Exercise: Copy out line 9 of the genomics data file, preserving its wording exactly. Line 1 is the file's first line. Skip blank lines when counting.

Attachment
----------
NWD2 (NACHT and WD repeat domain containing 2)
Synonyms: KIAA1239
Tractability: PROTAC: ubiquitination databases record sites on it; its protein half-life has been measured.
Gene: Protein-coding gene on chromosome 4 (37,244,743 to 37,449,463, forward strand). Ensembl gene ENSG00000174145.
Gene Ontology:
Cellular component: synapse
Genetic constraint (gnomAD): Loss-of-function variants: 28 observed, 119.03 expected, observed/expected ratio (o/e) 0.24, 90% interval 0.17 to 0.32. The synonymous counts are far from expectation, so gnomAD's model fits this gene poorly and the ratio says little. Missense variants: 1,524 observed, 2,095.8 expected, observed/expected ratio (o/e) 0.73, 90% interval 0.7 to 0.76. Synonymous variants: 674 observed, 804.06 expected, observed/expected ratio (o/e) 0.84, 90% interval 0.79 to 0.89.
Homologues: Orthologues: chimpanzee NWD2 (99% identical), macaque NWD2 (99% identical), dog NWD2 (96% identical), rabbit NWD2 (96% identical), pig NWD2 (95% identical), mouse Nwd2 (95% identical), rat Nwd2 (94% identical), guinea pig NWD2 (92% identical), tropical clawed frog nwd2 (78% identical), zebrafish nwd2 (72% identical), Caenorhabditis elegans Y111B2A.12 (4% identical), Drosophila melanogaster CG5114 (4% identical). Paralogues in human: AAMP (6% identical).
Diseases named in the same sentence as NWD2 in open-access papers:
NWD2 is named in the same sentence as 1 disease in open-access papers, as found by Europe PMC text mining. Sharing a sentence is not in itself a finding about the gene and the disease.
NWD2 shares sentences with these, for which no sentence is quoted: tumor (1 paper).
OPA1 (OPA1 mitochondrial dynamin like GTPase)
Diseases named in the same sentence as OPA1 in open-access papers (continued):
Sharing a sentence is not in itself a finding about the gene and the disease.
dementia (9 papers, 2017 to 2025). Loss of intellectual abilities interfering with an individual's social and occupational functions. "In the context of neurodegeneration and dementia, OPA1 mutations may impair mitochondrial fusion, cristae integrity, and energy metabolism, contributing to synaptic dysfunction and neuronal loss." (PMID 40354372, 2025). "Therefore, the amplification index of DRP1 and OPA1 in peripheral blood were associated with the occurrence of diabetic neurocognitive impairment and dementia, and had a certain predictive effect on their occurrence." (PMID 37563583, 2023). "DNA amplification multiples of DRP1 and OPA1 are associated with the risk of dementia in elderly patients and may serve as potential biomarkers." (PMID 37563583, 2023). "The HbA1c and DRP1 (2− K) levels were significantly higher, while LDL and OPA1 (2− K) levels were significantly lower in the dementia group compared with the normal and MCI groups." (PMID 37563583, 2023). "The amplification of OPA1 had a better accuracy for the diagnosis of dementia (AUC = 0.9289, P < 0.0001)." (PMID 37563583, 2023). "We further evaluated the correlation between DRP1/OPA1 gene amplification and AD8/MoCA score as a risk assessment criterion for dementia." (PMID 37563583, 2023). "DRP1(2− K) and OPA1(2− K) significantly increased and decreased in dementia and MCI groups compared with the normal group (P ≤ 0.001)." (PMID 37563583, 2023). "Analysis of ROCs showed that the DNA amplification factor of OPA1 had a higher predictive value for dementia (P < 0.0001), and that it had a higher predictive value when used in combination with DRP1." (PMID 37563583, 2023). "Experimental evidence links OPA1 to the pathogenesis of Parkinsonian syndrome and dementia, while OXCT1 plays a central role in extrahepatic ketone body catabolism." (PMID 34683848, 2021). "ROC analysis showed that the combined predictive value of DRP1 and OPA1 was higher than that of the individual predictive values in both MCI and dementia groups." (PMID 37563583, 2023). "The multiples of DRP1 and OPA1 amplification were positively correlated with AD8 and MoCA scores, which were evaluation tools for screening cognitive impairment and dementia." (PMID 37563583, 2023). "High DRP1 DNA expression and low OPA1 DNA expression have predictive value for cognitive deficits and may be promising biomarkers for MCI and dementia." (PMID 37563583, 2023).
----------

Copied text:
Diseases named in the same sentence as NWD2 in open-access papers: